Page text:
In September the world’s heads of state, global CEOs and more will convene in New York as part of the UN Climate Action Summit to discuss action to meet the 1.5°C target. In the run up to the event, we will walk you through everything you need to know about the Summit, 1.5°C (what happened to 2°C?!) and what business leaders, countries, and society at large can do about it. 

Whether you are aware of the upcoming U.N. Climate Action Summit in New York, the IPCC, or even just Greta Thunberg’s Instagram account, you have probably heard about preventing 2°C or even 1.5°C of global warming. The Climate Action Summitin September  has a strong focus on 1.5°C, but does half a degree matter? Will it be the end of the world if our summer holidays are 2°C rather than 1.5°C hotter? Spoiler alert: Yes. To give you a preview, half a degree is expected to exacerbate crop failures, forest fires, and flooding, strain economies, and add tens of millions more climate refugees. So apart from an extra lemonade in August, half a degree could make a world of difference.

First things first, when we talk about 1.5°C of warming, we mean the increase in the Earth’s average surface temperature. Another important thing to note is that global rates of warming will not be the same everywhere. In fact, some areas (#northpole) are warming much more quickly than others. Therefore, when someone tells you about 1.5°C of warming, think about preventing the Earth’s average temperature from rising, not necessarily your back garden. What you should also remember about climate change is that it’s not the case that everything up to 1.49999°C is rainbows, unicorns, and free ice cream for everyone. We are already experiencing climate change-related challenges all over the world. But when and why did the international focus shift from 2°C to 1.5°C?

For many years, the focus from the UN has been solely on preventing global warming above 2°C. However, a Special Report from the IPCC (also known as “global rock star scientists”) in 2018 highlighted the now better-understood risks of 1.5°C warming compared with 2°C, and some of the forecasts create more than a little cause for concern. The special report is to a large extent why the international focus and debate has shifted from 2°C to 1.5°C. Here are some pertinent facts that might help to show how crazy the small difference between a 1.5°C and 2°C world could be.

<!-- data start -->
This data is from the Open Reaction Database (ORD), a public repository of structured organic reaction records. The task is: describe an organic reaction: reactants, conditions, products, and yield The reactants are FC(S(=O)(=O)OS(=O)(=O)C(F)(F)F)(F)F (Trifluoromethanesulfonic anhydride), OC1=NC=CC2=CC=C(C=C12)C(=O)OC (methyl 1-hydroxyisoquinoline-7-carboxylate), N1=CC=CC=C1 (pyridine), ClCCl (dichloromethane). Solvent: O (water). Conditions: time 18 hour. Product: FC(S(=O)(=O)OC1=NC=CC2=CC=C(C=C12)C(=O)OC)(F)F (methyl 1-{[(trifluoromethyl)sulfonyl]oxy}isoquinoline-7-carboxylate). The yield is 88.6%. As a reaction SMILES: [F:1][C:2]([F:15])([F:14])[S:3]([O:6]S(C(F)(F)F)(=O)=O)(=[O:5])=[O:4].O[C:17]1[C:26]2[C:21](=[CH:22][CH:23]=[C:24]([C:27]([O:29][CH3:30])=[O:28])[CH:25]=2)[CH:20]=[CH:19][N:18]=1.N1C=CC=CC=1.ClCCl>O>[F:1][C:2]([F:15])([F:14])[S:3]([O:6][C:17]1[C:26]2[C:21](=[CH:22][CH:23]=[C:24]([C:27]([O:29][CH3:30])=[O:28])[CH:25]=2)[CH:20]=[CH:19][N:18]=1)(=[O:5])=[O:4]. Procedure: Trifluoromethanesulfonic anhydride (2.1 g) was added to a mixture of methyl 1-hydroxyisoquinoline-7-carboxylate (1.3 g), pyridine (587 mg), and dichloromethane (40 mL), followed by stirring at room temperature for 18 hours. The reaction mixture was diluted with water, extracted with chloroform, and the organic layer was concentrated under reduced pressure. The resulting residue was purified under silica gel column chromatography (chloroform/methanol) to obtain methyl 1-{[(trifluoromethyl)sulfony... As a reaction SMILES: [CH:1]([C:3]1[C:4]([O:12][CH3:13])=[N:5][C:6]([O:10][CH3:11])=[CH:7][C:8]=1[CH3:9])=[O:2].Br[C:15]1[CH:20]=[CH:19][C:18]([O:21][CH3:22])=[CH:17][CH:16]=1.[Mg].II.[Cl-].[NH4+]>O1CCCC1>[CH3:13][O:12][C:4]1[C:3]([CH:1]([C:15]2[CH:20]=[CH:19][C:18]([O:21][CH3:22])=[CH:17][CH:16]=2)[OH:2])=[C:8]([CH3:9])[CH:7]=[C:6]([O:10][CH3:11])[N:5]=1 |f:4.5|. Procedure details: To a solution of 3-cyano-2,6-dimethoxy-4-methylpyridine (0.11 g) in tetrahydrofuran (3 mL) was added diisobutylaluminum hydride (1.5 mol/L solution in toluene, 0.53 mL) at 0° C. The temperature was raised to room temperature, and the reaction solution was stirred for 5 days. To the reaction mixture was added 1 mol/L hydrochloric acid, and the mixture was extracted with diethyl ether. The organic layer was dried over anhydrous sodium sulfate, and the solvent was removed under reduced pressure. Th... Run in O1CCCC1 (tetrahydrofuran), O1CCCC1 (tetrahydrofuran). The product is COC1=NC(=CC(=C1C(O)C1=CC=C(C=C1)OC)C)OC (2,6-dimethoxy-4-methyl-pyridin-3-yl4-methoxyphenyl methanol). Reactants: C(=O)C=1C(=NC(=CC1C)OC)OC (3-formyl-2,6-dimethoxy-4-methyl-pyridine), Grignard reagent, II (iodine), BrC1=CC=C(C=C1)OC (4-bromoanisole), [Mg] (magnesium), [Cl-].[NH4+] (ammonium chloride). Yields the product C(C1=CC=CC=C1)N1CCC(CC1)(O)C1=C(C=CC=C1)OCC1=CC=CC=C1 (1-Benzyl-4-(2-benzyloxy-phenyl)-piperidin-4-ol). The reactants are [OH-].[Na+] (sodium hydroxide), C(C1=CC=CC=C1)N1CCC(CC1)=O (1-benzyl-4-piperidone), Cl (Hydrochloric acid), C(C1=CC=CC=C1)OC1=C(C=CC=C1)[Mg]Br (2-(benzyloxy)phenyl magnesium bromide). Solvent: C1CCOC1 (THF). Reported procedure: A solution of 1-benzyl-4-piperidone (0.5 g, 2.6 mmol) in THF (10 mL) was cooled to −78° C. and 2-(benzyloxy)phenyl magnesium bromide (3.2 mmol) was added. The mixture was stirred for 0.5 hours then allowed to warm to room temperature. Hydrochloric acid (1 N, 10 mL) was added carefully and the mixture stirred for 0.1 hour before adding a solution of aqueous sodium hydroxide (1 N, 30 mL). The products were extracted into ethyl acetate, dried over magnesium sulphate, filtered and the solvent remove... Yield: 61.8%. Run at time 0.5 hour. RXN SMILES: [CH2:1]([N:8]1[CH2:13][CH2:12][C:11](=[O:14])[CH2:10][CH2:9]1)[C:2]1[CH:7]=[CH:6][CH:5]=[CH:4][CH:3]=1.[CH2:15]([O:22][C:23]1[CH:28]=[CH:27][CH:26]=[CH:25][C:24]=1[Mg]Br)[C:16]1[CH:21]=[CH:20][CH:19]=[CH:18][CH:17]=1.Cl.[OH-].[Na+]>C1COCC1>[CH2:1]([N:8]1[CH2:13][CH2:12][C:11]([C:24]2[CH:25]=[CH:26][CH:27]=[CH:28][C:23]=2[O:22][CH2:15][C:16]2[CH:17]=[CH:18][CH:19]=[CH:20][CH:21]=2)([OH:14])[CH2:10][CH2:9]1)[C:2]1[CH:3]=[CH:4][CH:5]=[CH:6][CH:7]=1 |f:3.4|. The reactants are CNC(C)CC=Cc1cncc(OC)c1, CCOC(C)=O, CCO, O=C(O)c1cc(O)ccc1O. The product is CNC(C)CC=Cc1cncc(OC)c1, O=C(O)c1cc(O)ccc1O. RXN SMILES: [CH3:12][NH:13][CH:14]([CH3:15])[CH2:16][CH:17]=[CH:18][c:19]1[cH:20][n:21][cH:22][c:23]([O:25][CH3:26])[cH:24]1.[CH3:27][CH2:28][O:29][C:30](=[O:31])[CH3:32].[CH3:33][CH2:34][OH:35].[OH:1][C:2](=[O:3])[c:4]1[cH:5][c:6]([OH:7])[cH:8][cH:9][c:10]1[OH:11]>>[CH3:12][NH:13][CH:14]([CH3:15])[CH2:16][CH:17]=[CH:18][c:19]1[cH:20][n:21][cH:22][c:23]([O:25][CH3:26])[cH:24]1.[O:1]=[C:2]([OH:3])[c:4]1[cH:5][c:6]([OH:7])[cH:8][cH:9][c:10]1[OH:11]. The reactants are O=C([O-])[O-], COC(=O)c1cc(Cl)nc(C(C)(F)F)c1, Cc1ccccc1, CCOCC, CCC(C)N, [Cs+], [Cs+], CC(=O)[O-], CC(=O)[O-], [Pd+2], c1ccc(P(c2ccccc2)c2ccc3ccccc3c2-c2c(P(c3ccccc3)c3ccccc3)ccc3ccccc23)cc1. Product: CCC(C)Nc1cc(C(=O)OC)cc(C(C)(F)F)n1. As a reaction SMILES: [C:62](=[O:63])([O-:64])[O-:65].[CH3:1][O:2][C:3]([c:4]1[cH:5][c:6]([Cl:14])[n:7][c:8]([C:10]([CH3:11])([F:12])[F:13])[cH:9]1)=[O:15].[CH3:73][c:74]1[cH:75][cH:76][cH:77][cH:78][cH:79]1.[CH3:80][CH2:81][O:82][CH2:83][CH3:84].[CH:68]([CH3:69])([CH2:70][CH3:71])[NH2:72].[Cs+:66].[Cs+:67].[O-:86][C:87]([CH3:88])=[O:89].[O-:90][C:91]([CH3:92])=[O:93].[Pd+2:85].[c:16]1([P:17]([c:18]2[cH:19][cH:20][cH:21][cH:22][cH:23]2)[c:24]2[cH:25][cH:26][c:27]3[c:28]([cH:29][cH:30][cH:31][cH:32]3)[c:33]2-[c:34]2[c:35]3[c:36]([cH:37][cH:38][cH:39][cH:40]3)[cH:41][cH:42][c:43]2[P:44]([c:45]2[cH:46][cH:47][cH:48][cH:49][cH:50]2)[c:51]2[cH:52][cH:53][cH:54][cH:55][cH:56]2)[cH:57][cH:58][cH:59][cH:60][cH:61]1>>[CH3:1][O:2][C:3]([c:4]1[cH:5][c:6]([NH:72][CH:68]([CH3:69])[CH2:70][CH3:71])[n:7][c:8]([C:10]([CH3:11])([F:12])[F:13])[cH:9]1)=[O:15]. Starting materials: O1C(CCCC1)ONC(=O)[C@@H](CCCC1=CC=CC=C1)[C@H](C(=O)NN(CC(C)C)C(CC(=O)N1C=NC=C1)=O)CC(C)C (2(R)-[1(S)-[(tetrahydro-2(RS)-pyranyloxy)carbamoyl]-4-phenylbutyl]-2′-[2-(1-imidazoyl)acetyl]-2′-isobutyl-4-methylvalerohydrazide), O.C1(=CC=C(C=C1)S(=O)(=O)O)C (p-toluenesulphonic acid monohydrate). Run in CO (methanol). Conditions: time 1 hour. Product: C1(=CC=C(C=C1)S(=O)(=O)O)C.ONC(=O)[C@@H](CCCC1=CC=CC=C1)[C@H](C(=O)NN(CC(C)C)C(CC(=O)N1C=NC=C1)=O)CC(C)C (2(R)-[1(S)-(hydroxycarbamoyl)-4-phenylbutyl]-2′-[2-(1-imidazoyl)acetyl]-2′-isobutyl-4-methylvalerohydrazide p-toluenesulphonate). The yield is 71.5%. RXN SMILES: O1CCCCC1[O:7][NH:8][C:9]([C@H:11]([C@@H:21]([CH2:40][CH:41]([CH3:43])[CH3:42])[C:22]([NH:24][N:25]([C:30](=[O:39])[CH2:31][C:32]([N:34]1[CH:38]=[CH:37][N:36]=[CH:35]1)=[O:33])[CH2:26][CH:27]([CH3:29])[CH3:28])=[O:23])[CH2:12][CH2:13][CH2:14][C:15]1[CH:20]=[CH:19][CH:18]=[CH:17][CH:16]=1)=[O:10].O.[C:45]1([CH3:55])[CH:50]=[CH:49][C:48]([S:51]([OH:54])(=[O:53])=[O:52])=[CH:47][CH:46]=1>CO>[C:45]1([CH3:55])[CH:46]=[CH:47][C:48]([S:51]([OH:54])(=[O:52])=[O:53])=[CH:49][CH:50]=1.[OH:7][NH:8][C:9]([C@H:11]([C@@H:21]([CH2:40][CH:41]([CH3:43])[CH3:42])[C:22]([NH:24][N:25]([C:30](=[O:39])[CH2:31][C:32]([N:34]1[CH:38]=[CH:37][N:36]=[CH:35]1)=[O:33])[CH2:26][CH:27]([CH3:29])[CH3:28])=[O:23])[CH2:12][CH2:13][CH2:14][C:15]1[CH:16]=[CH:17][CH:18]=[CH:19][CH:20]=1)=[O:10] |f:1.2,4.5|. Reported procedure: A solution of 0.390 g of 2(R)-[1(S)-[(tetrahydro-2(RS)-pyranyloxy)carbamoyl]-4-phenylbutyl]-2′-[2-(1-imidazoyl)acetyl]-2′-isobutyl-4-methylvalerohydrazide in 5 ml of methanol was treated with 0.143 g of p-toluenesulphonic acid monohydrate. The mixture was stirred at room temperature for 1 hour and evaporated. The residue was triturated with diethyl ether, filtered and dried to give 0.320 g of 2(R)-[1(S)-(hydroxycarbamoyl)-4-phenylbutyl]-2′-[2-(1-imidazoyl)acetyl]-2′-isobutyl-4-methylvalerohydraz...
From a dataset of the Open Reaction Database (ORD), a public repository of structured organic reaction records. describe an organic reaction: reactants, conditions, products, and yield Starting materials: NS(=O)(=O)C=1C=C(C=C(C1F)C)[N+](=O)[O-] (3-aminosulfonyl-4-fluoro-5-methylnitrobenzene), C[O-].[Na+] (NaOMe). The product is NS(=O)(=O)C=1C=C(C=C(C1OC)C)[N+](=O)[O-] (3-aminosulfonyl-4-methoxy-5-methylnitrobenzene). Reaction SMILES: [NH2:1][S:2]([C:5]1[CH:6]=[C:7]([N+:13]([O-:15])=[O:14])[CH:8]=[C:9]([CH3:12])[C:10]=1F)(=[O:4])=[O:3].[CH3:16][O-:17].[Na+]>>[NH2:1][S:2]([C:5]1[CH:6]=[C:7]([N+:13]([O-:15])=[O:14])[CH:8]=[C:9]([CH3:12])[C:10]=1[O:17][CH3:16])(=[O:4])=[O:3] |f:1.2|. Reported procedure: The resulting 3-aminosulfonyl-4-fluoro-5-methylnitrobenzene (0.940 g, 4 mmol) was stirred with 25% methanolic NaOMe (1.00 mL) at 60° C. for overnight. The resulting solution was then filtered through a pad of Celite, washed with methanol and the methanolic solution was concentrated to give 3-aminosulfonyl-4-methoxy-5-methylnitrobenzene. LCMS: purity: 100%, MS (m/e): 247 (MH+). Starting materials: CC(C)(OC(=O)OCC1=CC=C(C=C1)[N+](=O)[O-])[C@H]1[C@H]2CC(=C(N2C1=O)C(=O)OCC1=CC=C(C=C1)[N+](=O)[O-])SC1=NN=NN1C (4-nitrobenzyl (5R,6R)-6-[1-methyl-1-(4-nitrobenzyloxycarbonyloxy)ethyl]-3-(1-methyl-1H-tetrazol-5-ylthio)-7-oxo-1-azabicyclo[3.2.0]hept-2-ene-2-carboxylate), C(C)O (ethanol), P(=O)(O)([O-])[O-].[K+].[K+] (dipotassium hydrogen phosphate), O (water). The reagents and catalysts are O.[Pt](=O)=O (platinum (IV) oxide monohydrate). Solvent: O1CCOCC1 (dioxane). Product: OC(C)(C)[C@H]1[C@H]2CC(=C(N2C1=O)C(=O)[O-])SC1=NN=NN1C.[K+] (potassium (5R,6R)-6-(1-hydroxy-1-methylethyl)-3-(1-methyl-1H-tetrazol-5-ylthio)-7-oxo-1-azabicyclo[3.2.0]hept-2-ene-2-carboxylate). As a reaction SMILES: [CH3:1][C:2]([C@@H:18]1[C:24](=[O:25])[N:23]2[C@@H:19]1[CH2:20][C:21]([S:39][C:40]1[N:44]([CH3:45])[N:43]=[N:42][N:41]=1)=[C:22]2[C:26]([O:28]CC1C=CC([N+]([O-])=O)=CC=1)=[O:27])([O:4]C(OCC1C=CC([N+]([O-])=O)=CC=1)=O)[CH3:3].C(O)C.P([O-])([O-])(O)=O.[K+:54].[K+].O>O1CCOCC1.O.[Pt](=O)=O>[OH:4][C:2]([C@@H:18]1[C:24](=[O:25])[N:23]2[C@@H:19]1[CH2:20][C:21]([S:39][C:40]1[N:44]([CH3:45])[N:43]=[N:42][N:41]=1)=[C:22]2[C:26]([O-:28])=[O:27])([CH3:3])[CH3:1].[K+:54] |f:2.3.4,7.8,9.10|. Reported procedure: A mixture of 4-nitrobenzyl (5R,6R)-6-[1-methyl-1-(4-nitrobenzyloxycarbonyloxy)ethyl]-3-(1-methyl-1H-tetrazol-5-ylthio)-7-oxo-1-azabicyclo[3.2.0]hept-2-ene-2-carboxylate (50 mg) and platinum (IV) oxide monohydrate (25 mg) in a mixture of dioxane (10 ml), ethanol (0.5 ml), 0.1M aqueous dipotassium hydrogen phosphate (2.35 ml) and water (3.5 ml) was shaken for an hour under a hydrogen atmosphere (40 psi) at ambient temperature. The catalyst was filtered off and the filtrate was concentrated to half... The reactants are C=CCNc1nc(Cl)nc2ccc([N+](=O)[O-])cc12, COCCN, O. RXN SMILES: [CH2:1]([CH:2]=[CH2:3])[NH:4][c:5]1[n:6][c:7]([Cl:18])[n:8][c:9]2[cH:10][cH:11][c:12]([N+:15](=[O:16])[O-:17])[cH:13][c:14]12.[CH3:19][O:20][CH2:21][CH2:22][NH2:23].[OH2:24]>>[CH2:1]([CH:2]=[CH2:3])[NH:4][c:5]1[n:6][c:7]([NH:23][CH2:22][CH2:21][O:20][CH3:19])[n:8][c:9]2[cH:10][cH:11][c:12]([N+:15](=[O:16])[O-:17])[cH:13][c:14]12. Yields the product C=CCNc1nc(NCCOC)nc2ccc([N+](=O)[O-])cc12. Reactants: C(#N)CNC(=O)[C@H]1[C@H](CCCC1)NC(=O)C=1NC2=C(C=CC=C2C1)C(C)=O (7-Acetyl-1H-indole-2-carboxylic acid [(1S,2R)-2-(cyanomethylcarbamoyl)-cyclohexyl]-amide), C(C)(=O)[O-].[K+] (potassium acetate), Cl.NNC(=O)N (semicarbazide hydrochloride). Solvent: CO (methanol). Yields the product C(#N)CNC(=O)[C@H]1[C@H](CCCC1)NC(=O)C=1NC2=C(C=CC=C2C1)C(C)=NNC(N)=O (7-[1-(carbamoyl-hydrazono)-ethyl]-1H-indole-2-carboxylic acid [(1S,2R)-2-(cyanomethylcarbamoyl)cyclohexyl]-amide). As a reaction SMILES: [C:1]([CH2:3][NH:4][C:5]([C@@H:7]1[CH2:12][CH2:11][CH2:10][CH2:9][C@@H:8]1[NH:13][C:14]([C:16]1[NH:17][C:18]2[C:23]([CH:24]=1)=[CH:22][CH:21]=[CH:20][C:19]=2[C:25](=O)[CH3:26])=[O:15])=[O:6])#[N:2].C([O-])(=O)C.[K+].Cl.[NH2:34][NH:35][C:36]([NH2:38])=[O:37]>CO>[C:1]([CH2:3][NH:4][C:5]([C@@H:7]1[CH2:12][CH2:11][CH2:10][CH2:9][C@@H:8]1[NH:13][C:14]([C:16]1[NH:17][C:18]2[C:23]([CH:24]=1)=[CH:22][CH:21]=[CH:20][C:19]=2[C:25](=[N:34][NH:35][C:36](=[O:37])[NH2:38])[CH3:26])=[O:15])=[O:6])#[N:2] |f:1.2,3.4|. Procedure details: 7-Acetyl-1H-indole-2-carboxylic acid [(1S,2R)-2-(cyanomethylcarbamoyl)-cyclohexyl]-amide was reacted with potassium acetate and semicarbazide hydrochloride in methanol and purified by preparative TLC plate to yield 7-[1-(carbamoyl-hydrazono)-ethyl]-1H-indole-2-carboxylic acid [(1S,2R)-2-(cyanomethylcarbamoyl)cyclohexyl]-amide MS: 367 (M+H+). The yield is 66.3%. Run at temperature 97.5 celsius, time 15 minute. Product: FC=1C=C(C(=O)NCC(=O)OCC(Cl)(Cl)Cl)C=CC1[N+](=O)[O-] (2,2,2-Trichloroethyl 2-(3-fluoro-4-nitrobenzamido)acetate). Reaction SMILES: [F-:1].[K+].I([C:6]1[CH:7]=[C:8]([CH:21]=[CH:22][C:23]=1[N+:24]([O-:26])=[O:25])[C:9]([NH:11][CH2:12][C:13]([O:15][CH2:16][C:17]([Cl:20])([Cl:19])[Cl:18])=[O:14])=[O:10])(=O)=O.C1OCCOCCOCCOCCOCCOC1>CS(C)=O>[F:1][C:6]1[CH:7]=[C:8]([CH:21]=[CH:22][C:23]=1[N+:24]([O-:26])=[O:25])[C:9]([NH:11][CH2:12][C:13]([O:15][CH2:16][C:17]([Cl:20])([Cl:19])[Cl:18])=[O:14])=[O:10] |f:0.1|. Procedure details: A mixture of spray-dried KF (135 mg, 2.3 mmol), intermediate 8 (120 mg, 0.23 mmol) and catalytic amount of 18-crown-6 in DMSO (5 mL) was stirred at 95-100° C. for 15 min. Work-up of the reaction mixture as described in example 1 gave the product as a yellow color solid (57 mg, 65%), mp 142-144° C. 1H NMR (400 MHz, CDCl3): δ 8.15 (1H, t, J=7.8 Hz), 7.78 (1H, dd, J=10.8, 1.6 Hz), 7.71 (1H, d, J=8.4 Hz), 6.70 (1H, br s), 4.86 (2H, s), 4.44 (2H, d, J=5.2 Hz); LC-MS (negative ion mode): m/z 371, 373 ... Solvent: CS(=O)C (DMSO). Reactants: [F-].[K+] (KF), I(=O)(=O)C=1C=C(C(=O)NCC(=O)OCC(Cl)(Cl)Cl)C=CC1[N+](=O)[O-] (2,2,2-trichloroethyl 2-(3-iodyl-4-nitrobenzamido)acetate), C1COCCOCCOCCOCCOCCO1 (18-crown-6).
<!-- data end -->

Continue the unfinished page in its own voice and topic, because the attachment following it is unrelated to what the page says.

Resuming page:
• In Northern Europe, a 2°C rise compared with 1.5°C  is expected to mean double the amount of warm weather extremes. Having exceptionally hot days is expected to increase summer fatalities, especially for more vulnerable sectors of society.

 

  • The same goes for thunderstorms and heavy rains. If our planet indeed warms by 2°C, Europe can expect double the amount of rainfall extremes compared with a 1.5°C scenario.

 

  • A 2°C rise compared with a 1.5°C rise is expected to cause an extra 10cm of sea level rise, impacting an extra 10 million people. That’s twice the population of Denmark, for comparison.

 

  • Sea ice-free Arctic years: In a 1.5°C scenario, it is very likely to have one sea ice-free summer every 100 years. At 2°C, the frequency increases to at least once every ten years.That’s a ten-fold increase for half a degree difference.

 

  • Last but not least, while coral reefs might decline by a further 80% in a 1.5°C scenario, they are expected to be almost entirely wiped out in a 2°C scenario. Apart from looking beautiful, they are crucial to marine ecosystems around the world, which 1 billion people depend on for food.

 

These statistics are taken from the 2018 IPCC 1.5°C Special Report and, obviously, they are somewhat simplified. Go to the report to get the full low-down.

It can be difficult to grasp some of the numbers and comparisons between the temperature scenarios, but there are some great visualisations out there that can help. This figure from Vox is one of our favourites, but there are many more, including a fantastic and extensive website by Carbon Brief. The New York Times also did a pretty neat job. 

The trick is to find a statistic or figure that means something to you, wherever you may live, rather than trying to deal with global statistics which can become meaningless numbers. Are you an Amsterdammer? If so then maybe you should be thinking about how sea level rise might affect you and your low-lying family. If you’re living in Australia then perhaps the significant increases in drought might trouble you. Or perhaps your family is reliant on plentiful fish who in turn could be affected by the collapse of coral reefs. Pick your area, find your facts, and then you will see that half a degree truly can make a world of difference.